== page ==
Referring to the figures in general, a painting tool 100 according to an exemplary embodiment of the present invention is shown. Painting tool 100 may be used to coat or paint a tubular or cylindrical workpiece such as, for example, a wheel 50, as wheel 50 is rotated about its axis 52 by painting tool 100. A mask 140 on painting tool 100 obscures a portion of wheel 50 that is not to be coated or painted. An exemplary wheel 50 may be a vehicle tire rim, which has a cylindrical wheel body 53 having a wheel radius 54 and outer rims 55 on either side of wheel body 53, with outer rims 55 having an outer rim radius 56.
While the present invention is described below as a painting tool, those skilled in the art will recognize that the present invention may be used for powder coating or other process that requires deposition of a material onto a workpiece.
Referring now specifically to FIGS. 1-3, painting tool 100 includes a base 110 that supports wheel 50 and rotates wheel 50 about its axis 52. Base 110 may be portable, and may be mounted on a wheeled cart 60.
Base 110 includes a pair of elongated, generally parallel longitudinal brace elements 112 and a plurality of elongated, generally parallel transverse brace elements 114 disposed between longitudinal brace elements 112. As shown in FIG. 3, longitudinal brace elements 112 and transverse brace elements 114 are coupled together via bolts 115 and coupling elements, or plates 116.
In an exemplary embodiment, longitudinal and transverse brace elements 112, 114 may be constructed from UNISTRUT® U-channel, B-LINE® U-channel, metallic box channel, or other suitable structure. A longitudinal axis 117 bisects base 110.
A plurality of trunnion wheels 120 are rotatably coupled to base 110. As shown in FIG. 3, a pair of trunnion wheels 120 are mounted on each of two transverse brace elements 114. Trunnion wheels 120 are disposed about base 110 to receive and rotatably support wheel 50 mounted thereon (shown in FIG. 1). Transverse brace elements 114 that support trunnion wheels 120 are spaced sufficiently close to each other such that outer rims 55 do not engage base 110.
In an exemplary embodiment, each of trunnion wheels 120 is an idler wheel that does not impart any rotational power to wheel 50, but instead, receives rotational power from wheel 50. Trunnion wheels 120 support wheel body 53 of wheel 50 and facilitate rotation of wheel 50 about workpiece axis 52. Alternatively, although not shown, at least one of trunnion wheels 120 may be powered and may rotate wheel 50.
Exemplary trunnion wheels 120 may be constructed from machined neoprene and may be tapered in a generally frustoconical shape such that the larger diameter portion of each trunnion wheel 120 is disposed closer to longitudinal axis 117. Trunnion wheels 120 may be tapered to generally match the taper of wheel body 53 that rolls on trunnions 120. The taper of trunnion wheels 120 prevents wheel 50 from “walking” along painting tool 100 and also self-centers wheel 50 on painting tool 100. Trunnion wheels 120 are located so as to engage wheel body 53 along a portion of wheel body 53 that is not to be painted. In other words, trunnion wheels 120 are disposed so as to engage a portion of wheel 50 that is obscurable by mask 140 during the painting process. This feature allows trunnion wheels 120 to support wheel 50 as wheel 50 is rotated, without marring or smearing any paint that has been applied to wheel 50. It is noted that mask 140 does not rotate with wheel 50, but remains fixed as wheel 50 rotates.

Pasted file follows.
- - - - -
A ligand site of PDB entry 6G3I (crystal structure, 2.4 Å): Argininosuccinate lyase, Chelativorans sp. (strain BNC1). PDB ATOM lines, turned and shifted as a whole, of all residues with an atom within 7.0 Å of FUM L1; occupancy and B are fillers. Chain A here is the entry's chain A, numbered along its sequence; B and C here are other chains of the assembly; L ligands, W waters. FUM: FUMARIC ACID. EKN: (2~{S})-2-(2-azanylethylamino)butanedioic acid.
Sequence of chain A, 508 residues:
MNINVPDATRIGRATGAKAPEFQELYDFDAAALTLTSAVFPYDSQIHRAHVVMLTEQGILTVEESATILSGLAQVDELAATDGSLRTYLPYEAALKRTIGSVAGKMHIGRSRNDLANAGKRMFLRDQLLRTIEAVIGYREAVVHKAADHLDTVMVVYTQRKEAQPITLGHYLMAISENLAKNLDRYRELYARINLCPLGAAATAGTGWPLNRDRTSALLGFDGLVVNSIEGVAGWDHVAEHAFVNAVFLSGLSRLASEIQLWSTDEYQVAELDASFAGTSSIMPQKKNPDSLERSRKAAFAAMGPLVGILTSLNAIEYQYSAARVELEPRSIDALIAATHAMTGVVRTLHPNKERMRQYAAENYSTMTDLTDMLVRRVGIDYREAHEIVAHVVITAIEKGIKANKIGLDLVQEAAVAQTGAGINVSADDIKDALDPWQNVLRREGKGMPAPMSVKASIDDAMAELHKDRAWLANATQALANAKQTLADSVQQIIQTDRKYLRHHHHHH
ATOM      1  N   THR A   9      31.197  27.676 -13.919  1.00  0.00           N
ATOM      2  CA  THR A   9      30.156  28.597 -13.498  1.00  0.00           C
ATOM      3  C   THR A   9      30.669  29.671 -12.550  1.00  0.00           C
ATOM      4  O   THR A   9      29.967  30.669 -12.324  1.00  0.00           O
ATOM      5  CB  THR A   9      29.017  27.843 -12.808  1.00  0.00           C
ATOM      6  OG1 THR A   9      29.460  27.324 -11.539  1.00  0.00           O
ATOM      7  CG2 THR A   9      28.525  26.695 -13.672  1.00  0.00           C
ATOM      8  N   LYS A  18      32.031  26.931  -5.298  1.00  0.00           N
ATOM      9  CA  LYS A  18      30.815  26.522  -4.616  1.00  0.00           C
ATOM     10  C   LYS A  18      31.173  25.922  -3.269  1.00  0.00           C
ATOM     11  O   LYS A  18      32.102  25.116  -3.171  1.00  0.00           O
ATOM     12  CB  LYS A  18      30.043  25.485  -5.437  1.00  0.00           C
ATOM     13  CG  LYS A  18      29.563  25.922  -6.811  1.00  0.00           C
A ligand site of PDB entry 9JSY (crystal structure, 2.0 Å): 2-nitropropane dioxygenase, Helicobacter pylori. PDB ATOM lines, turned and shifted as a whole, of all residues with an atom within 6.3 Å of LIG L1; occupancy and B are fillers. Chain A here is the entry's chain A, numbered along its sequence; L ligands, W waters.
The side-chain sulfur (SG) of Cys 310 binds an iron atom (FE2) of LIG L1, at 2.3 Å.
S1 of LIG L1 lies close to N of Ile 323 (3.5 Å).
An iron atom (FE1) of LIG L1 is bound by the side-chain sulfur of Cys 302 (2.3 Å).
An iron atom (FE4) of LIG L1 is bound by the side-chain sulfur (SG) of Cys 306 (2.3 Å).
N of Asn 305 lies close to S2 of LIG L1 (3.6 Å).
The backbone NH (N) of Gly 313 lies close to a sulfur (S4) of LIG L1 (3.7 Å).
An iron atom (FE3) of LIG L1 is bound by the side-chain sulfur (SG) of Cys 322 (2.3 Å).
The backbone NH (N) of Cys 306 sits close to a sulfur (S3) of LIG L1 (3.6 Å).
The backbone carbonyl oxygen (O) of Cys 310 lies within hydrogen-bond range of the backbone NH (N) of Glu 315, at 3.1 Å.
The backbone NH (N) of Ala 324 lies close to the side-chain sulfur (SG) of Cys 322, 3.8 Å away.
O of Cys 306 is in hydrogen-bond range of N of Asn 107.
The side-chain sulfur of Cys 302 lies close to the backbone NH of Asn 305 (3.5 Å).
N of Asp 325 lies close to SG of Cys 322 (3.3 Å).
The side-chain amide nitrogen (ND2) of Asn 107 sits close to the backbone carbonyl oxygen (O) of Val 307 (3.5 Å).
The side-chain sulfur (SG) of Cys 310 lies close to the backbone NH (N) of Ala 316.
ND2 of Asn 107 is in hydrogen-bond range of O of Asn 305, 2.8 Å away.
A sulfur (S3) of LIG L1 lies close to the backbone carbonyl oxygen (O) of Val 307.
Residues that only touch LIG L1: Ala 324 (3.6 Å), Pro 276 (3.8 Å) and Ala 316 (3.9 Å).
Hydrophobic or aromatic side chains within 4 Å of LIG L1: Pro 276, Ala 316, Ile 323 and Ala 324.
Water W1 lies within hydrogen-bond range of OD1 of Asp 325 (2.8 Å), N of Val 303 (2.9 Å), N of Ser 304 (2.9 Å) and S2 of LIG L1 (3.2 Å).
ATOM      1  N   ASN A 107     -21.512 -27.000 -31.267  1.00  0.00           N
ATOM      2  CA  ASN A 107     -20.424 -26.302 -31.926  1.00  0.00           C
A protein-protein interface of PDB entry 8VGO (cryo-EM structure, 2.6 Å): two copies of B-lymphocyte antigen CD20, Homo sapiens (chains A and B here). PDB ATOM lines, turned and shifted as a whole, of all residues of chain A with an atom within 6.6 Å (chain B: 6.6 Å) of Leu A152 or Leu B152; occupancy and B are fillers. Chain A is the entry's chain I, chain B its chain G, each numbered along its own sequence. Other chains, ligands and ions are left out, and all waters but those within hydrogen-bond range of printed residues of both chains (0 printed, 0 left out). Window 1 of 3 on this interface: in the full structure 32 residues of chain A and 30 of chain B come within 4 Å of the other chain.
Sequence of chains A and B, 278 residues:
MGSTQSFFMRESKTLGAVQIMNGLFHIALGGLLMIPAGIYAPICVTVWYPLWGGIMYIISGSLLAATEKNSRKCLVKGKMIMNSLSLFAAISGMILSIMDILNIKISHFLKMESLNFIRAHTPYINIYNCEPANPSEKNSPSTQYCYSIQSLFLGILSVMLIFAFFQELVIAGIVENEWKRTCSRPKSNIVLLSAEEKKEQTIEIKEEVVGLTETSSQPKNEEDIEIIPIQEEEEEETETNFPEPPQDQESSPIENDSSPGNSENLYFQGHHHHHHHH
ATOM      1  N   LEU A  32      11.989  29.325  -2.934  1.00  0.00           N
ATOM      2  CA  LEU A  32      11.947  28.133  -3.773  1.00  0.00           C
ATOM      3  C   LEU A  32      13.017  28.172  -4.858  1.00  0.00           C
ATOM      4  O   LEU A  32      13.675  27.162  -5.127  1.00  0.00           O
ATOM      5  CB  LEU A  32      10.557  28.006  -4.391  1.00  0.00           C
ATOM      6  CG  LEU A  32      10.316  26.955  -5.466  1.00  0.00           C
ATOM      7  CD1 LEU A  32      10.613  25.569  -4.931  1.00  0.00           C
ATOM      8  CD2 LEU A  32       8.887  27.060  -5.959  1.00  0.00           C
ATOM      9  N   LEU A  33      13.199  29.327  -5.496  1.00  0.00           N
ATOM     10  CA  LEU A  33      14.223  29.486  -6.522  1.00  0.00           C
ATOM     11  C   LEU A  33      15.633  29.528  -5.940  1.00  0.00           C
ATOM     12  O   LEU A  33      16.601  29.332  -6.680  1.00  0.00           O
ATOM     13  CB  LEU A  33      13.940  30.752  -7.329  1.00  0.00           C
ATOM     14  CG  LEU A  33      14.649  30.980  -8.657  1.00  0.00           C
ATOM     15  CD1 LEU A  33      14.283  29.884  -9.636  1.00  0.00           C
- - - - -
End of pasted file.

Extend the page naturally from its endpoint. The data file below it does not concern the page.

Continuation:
To drive wheel 50, a motor 130 is coupled to base 110. As shown in FIG. 2, motor 130 is mounted on transverse brace elements 114 that support wheels 120. In an exemplary embodiment, motor 130 is aligned generally along longitudinal axis 117. Motor 130 includes a motor output 132 disposed to engage wheel body 53 of wheel 50 and to rotate wheel 50 on wheels 120 about workpiece axis 52. Motor output 132 is not necessarily along longitudinal axis 117. Motor output 132 is located so as to engage wheel body 53 along a portion of wheel body 53 that is not to be painted. In other words, motor output 132 is disposed so as to engage a portion of wheel 50 that is obscurable by mask 140 during the painting process. This feature allows motor output 132 to rotate wheel 50 without marring or smearing any paint that has been applied to wheel 50.
In an exemplary embodiment, motor 130 may be an air driven motor manufactured by Gast Manufacturing, Inc. of Benton Harbor, Mich. An air driven motor or other explosion-proof motor may be used to reduce the risk of igniting any volatile fumes that may be generated while painting wheel 50. Motor 130 may be a variable speed motor to control the rotational speed of wheel 50 on tool 100.
Motor output 132 comprises a drive wheel 134. Drive wheel 134 may be coated with a nylon coating to protect the surface finish of the portion of wheel body 53 that contacts drive wheel 134. In the exemplary embodiment shown in FIG. 3, drive wheel 134 may be located between longitudinal axis 117 and one of longitudinal brace elements 112.
Although not shown, motor 130 may incorporate a reduction gear, including a worm gear, to reduce the output speed of drive wheel 134 relative to the speed of motor 130. The worm gear may also be used to provide proper clearance for motor 130 between base 110 and wheel 50.